3 would-be coalition partners vote to approve Programme for Government

The final piece of the coalition jigsaw appears to be in place, with news that the Green Party has voted in favour of the proposed Programme for Government.

The announcement was made in the past few minutes. It follows on from similar news earlier today, Friday, June 26, from both Fine Gael and Fianna Fáil.

The Green Party voted 76% in favour; Fianna Fáil voted 74% in favour; while Fine Gael voted 80% in favour.

What happens now?

This development is expected to pave the way for Fianna Fáil leader Micheál Martin to be elected as Taoiseach at a special sitting of the Dáil in Dublin’s Convention Centre tomorrow, Saturday, June 27.

Meanwhile, it’s worth noting that each party employed a different approach – in determining whether or not to approve the proposed Programme for Government.

Fine Gael

Fine Gael had, perhaps, the easiest task to get the Programme for Government over the proverbial line.

Unusually, Fine Gael had just 700 votes to count – notably fewer than either Fianna Fáil or the Green Party. This is due to the structure of its ‘electoral college’ system.

Its voting system is heavily weighted towards the parliamentary party, which is made up of its elected TDs and senators.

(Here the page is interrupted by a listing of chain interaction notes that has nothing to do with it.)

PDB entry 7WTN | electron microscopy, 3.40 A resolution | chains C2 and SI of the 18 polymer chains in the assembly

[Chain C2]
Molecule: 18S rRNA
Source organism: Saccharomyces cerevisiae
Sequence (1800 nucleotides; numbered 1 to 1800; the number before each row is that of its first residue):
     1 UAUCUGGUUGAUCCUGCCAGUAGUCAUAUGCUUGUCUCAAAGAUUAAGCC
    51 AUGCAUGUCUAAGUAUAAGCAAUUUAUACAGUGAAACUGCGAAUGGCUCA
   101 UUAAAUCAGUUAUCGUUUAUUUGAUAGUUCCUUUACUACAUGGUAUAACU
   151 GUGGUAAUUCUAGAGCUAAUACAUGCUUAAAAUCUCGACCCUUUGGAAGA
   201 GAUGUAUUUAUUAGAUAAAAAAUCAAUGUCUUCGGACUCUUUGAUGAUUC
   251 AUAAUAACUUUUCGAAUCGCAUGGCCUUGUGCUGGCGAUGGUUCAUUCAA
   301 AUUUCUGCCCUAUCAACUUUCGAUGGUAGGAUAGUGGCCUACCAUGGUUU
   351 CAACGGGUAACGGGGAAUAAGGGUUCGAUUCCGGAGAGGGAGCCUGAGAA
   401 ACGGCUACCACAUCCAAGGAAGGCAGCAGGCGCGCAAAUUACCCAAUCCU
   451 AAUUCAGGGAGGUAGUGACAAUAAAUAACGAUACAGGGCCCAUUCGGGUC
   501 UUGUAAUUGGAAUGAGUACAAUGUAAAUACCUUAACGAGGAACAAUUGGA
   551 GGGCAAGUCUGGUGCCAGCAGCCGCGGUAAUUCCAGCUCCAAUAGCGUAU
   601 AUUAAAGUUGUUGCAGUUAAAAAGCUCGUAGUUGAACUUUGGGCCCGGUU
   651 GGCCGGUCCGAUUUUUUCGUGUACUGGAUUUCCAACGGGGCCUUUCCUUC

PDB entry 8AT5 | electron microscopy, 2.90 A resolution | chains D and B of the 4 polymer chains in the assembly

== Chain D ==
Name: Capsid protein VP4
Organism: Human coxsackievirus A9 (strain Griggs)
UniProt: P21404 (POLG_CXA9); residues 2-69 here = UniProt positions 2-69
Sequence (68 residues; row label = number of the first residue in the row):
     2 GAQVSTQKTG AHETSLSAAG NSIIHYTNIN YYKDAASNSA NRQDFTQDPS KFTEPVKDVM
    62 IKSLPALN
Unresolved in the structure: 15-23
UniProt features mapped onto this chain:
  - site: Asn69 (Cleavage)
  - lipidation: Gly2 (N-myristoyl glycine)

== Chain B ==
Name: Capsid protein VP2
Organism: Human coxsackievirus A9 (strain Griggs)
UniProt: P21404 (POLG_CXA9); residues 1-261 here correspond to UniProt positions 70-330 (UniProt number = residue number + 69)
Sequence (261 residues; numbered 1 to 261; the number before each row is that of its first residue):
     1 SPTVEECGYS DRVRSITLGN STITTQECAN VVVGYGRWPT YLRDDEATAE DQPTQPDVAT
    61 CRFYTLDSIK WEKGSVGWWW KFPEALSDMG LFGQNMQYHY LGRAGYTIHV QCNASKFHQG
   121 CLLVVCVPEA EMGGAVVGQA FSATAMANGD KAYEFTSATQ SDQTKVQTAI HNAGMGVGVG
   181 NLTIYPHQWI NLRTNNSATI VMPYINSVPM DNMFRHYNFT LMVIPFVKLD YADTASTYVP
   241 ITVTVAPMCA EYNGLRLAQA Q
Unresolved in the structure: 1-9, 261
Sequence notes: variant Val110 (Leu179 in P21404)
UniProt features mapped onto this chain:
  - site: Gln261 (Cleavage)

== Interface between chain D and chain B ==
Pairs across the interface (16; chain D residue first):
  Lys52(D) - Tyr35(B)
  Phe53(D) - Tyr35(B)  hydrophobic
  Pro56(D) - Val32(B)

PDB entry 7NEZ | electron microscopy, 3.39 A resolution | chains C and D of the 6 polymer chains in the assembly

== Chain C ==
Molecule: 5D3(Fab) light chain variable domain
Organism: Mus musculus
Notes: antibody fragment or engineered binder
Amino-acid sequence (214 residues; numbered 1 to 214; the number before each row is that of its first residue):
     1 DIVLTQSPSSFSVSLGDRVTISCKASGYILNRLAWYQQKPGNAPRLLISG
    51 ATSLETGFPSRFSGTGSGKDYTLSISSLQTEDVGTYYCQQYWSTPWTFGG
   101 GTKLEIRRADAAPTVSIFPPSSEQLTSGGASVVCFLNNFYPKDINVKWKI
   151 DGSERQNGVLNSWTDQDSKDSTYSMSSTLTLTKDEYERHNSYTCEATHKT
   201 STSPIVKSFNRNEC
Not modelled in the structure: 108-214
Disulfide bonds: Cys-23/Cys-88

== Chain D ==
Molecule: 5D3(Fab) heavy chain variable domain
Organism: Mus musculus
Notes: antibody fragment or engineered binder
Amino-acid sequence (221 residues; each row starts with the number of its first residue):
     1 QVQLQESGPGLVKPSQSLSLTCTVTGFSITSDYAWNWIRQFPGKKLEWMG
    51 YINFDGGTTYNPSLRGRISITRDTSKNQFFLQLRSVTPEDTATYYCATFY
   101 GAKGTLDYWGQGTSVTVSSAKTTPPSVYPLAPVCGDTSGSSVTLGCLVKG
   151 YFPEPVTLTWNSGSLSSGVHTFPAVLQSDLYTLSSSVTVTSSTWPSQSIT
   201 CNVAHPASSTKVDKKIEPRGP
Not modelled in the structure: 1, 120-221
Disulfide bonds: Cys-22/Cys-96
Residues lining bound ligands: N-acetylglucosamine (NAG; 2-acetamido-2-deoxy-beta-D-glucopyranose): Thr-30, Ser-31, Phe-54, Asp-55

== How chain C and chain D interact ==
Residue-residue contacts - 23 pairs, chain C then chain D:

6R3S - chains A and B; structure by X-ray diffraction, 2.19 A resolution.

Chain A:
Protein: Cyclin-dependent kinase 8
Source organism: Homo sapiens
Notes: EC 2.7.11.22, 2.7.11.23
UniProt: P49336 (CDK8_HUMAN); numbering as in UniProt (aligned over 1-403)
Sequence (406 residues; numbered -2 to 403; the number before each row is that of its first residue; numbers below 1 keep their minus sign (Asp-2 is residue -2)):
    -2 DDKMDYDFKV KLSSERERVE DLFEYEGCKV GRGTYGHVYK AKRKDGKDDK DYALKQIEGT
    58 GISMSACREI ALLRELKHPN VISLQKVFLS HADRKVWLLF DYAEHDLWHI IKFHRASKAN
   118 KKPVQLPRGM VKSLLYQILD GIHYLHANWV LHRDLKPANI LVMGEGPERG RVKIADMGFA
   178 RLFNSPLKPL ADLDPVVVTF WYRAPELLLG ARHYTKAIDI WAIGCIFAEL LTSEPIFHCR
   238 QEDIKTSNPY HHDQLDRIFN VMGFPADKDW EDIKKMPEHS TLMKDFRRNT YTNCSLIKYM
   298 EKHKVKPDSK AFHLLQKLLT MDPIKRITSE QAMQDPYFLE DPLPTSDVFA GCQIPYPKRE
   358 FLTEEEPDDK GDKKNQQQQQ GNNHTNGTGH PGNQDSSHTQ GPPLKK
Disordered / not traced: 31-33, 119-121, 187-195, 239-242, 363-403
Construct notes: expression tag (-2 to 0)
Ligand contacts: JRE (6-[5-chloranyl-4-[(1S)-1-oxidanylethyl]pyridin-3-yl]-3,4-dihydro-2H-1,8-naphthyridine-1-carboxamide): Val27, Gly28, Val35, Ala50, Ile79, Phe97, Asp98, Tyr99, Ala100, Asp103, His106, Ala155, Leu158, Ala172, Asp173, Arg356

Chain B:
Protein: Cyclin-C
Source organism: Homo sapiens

Votes from TDs and senators make up 50% of the overall ‘weighted’ votes. The other 50% are accounted for as follows: constituency delegates (25%); councillors (15%); and the party’s executive council (10%). A simple majority vote (from the electorial college of 700 votes) was needed to approve the Programme for Government.

Fianna Fáil

Within Fianna Fáil, 14,500 members were eligible to vote on the proposed Programme for Government. The approach is straightforward – ‘one member; one vote’. A simple majority was needed.

Green Party

The Green Party had – it seemed – the toughest task to secure approval from its membership for the Programme for Government.

A two-thirds majority – from almost 2,000 of its members that were eligible to vote – was needed. That threshold was notably higher than that for either Fine Gael or Fianna Fáil.